At this point, being the original position, space for consensus and dissent, unlike Rawls in our proposal, governments and states as moral entities, free and equal in the original position, will not ignore its advantages and disadvantages. Well then it is worth adding to the previous questions the question: Can two moral entities as dissimilar as Venezuela and the United States, for the period 2001-2010, try to reach a consensus, which ensures a fair and good understanding for both parties? These are the questions to answer with the proposed research, which we will break down by parts.





[1] Requejo and Gonzalo, John Rawls : Achievements and limits of the last Traditional Political Liberalism , (Spain: Tirant Lo Blanch, 2009), 95.

[2] Ibid., P. 32

[3] 3In the words of the author himself, it was presented as 3 readings at Columbia University in April 1980. The first one entitled » Rational and full Autonomy «, dated April 14; the second: «Representation of Freedom and Equality » of April 15 and the third » Construction and Objectivity » of April 16. All are part of the «Fourth Readings on John Dewey.» It is important to clarify that although John Rawls proposes the study of international politics in his work «The Law of People,» we prefer to consider the study of it, based on the model of justice as equity.

[4] “The usual criticism of international institutions is that their norms cannot be enforced externally, as is the case with those of other governmental organizations. In the absence of the use of force, there is almost no means of ensuring that the norms and guidelines of international organizations are enforced. On the other hand, its norms are as viable as those promulgated by other structures, and the internal impact of the norms tends to be the main defining characteristic of the institutions. ” Guy Peters , The New Institutionalism. The Institutional Theory in Political Science, trad. by V. Tirotta . (Barcelona, ​​Spain: Gedisa , 2003): 189.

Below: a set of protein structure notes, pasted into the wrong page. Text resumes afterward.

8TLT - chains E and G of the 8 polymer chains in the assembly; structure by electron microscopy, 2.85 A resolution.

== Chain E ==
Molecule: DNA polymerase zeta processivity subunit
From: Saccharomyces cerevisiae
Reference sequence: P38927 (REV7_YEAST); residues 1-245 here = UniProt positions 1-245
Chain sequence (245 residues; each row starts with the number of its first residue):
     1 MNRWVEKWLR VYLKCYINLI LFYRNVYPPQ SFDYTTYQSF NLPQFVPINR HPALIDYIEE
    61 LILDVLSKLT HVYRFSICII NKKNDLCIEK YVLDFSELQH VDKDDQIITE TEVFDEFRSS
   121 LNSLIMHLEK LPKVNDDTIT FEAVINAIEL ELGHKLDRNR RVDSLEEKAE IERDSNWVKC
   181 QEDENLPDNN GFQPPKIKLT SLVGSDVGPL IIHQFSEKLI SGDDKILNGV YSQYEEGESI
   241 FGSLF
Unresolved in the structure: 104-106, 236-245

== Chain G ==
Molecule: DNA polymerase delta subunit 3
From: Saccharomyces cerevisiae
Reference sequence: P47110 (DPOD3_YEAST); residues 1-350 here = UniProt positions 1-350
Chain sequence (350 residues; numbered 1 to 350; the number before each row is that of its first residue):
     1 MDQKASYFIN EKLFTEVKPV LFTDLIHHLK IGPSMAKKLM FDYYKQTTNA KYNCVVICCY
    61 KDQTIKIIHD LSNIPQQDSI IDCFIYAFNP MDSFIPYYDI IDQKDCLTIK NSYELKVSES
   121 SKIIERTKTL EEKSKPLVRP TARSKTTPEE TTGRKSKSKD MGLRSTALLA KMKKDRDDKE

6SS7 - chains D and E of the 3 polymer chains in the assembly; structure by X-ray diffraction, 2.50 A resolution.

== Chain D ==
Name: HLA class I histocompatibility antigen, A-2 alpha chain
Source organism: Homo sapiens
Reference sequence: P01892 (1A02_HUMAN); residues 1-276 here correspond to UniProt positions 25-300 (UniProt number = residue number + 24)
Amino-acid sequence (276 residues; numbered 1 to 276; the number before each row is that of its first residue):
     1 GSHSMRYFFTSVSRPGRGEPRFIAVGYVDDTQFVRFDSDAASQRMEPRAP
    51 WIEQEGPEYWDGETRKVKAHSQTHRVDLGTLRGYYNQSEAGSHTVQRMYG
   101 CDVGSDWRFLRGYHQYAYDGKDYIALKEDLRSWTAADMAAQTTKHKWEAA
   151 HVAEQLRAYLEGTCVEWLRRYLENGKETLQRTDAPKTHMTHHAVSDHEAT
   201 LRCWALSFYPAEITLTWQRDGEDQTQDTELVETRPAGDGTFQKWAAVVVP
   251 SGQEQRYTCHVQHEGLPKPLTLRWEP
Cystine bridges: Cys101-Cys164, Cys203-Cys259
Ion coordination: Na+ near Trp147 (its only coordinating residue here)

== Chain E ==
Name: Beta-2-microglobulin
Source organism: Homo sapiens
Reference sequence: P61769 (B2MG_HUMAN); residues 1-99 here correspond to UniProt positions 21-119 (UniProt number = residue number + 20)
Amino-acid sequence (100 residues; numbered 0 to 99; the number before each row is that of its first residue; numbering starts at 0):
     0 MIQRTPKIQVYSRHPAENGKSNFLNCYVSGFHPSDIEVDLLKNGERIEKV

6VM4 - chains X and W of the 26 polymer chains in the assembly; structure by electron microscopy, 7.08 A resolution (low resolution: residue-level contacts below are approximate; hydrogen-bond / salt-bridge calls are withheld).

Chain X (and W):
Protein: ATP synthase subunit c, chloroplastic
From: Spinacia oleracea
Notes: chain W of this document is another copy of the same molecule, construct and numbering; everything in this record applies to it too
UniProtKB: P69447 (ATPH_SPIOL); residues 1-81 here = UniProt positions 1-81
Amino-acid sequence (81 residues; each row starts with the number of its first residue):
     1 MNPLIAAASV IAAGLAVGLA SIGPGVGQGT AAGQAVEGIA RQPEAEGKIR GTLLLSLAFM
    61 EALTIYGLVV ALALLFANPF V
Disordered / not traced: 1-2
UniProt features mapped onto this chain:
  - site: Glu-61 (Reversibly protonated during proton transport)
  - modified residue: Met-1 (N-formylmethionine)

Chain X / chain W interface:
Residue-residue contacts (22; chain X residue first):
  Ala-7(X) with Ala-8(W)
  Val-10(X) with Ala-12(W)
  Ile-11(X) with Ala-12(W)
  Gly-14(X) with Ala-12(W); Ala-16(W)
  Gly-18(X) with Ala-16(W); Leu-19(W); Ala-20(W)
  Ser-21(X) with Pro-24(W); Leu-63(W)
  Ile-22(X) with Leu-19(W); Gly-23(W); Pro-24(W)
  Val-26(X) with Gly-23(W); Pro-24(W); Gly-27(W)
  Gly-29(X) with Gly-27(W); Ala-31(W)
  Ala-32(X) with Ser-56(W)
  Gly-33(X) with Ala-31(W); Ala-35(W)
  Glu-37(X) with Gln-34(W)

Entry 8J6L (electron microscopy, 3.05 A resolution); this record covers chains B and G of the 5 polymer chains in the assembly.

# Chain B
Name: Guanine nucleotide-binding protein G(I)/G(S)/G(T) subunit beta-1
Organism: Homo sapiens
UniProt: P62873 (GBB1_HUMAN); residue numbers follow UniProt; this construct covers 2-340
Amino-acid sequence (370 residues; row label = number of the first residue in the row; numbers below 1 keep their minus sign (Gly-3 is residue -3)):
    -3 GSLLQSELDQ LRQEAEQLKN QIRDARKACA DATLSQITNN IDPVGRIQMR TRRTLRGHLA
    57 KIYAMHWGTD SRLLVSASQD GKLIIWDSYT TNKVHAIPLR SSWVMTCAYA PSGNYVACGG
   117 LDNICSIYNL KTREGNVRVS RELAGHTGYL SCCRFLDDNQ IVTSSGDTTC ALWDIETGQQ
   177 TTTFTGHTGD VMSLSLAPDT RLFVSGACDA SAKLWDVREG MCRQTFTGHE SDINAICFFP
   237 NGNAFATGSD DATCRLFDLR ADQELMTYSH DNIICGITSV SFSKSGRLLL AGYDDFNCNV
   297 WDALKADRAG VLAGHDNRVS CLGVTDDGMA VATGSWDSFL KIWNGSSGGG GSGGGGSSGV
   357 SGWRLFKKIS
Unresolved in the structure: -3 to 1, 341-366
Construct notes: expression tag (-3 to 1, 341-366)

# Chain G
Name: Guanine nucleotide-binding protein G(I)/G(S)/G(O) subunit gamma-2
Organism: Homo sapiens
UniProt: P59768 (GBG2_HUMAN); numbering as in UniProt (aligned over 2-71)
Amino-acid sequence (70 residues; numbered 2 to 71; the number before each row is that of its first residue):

[5] “For the United Nations, the concept of the rule of law occupies a central place in the mission of the Organization. It refers to a principle of government according to which all persons, institutions and entities, public and private, including the State itself, are subject to laws that are publicly promulgated, enforced equally and applied independently, in addition to be compatible with international human rights norms and standards. It also requires that measures be taken to ensure respect for the principles of the primacy of the law, equality before the law, accountability before the law, equity in law enforcement, separation of powers, participation in decision-making. , legality, non-arbitrariness, and procedural and legal transparency ”. Un. “The UN and the Rule of Law”, (1948 [cited June 14, 2010]): available at

[6] 6 Guy Peters , The New Institutionalism. The Institutional Theory in Political Science, trad. by V. Tirotta . (Barcelona, ​​Spain: Gedisa , 2003): 194.